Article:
Lung Transplantation Minimally Impacts Daily Physical Activity Post-Transplantation

Lung Transplantation Minimally Impacts Daily Physical Activity Post-Transplantation

Published 20th March 2021

J.R.Walsh, D.C.Chambers,S.T.Yerkovich, P.M.Hopkins and N.R.Morris2

Purpose: While physical activity level (PAL) is an important functional measure in people with chronic respiratory disease, little is known about PAL post lung transplantation (LTx). Aim: To compare PAL pre- and post-LTx and determine the relationship between changes in PAL and demographic (age), lung function (FEV1%) and exercise capacity measures.

Methods: Using a prospective observational design, participants were assessed pre- and 12 months post-LTx. PAL was defined as total energy expenditure in twenty-four hours/basal metabolic rate. PAL, mean minutes/day being physically active (1.69 metabolic equivalents (METs) or greater), and mean minutes/day performing moderate activity (3.0 METs or greater) were measured using the SenseWear multi-sensor device. Age, FEV1%, six-minute walk distance (6MWD), and quadriceps strength corrected for body weight (QS%) were assessed.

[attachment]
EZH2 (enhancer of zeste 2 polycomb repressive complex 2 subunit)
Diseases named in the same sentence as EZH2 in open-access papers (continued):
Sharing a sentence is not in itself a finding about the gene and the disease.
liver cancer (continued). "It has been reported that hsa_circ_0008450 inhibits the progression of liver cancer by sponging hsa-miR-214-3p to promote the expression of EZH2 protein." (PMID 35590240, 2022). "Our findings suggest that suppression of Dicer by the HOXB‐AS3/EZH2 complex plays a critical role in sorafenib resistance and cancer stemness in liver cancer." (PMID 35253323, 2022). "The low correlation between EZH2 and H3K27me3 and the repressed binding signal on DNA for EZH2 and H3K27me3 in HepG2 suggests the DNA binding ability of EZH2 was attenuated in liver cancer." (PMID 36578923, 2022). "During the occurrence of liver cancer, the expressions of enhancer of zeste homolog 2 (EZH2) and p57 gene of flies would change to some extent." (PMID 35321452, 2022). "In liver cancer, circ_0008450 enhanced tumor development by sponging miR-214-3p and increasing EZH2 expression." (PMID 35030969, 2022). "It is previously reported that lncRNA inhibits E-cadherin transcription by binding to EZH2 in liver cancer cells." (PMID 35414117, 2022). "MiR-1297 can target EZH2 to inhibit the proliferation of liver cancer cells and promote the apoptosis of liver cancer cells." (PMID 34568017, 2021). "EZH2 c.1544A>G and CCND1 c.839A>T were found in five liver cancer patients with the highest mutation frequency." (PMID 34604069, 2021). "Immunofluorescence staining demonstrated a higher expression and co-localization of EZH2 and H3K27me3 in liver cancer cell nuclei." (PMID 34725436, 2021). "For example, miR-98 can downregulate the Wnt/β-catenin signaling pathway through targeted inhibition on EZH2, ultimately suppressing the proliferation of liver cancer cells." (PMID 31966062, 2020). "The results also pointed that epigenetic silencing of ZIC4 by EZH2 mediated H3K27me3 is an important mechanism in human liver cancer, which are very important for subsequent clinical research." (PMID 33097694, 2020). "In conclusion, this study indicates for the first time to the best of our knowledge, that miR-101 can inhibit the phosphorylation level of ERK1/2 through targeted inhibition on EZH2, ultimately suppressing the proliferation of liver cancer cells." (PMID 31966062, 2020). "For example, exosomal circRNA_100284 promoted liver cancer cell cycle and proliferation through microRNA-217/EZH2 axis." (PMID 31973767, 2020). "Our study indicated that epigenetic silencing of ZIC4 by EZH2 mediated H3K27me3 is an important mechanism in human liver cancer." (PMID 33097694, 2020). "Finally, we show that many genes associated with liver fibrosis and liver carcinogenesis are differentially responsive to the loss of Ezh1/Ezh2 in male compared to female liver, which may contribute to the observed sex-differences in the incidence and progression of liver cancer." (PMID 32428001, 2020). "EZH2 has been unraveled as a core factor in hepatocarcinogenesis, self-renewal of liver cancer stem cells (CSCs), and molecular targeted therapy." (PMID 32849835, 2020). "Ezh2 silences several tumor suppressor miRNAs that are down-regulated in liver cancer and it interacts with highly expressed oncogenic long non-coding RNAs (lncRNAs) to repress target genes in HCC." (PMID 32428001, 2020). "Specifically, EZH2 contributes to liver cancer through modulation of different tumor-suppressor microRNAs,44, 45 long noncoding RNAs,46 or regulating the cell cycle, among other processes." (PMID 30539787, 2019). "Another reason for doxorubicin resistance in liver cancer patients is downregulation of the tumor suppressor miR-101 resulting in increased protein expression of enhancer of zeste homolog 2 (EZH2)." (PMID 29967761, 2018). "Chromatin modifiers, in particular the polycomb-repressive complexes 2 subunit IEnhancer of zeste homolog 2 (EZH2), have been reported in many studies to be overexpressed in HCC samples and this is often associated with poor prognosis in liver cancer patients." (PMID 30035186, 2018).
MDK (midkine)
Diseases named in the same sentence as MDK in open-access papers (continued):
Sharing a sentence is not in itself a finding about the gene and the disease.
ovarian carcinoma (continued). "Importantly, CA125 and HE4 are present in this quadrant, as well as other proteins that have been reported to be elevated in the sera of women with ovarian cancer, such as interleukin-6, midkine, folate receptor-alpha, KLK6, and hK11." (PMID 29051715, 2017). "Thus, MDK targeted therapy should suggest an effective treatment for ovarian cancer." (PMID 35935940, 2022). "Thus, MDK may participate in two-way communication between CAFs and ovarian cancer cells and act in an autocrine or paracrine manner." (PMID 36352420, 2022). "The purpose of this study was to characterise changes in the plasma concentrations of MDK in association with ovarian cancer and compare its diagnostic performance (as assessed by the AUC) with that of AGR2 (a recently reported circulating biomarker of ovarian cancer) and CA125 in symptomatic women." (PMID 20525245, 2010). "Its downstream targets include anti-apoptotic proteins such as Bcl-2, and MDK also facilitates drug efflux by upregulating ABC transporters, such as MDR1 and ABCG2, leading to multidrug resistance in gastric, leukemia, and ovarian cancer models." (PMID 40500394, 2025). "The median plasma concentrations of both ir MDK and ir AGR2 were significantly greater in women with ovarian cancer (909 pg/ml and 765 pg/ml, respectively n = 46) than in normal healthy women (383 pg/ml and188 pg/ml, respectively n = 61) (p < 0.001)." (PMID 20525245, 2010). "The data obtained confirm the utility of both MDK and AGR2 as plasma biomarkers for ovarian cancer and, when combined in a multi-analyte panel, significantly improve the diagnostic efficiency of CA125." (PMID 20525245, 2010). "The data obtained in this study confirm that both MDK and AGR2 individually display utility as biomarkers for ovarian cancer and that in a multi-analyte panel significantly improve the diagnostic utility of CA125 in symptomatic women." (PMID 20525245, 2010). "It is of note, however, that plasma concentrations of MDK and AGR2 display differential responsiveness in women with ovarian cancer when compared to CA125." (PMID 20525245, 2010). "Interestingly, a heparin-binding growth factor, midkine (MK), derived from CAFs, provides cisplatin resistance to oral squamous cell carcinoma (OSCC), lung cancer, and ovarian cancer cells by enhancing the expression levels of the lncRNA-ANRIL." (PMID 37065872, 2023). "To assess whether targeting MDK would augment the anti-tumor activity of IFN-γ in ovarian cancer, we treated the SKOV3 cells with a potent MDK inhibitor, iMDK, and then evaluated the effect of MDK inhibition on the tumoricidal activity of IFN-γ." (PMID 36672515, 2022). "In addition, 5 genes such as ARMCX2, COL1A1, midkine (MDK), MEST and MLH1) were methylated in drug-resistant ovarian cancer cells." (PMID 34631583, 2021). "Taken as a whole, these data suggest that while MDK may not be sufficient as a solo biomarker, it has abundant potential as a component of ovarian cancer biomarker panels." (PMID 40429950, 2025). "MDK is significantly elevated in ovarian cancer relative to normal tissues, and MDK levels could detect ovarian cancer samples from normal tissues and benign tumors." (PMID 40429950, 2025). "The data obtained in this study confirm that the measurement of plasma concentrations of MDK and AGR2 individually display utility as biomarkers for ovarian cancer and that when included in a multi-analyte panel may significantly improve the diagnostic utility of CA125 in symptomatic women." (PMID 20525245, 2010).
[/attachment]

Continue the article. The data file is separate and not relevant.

Results: 67 participants (40 males; 29 COPD, 15 idiopathic pulmonary fibrosis, 12 cystic fibrosis, 11 other), mean (SD) age 50.7 ± 12.4 years were included. Mean FEV1% increased by 52.6 ± 32.1% (p=0.001) and 6MWD increased by 174 ± 128m (p=0.001) 12 months after transplant, but QS% did not improve (-2.0 ± 21.0%, p=0.437). Mean PAL at 12 months (1.49 ± 0.23) had significantly improved compared to pre-LTx (1.40 ± 0.29, p=0.028). However, 17 (25.4%) participants remained extremely inactive (PAL below 1.4) and 37 (55.2%) participants were sedentary (PAL 1.4 to 1.69). Mean time physically active increased by 32 ± 130 minutes/day (p=0.045) but time performing moderate activity remained unchanged (p=0.062). Post-LTx, PAL was correlated with 6MWD (r=0.58, p=0.001), QS% (r=0.47, p=0.001) and age (r=-0.24, p=0.050) but not FEV1% (p=0.575). ∆PAL was correlated with ∆6MWD (r=0.37, p=0.002) but not with ∆QS% (p=0.090), age (p=0.716), or ∆FEV1% (p=0.875).

Conclusion: Most recipients remain physically inactive 12 months after lung transplantation despite significant improvements in lung function and exercise capacity. Age, exercise capacity and quadriceps strength appear important determinants of post-transplant PAL. However, there were only modest increases in physical activity post-transplantation.


Publication Type

Journal Article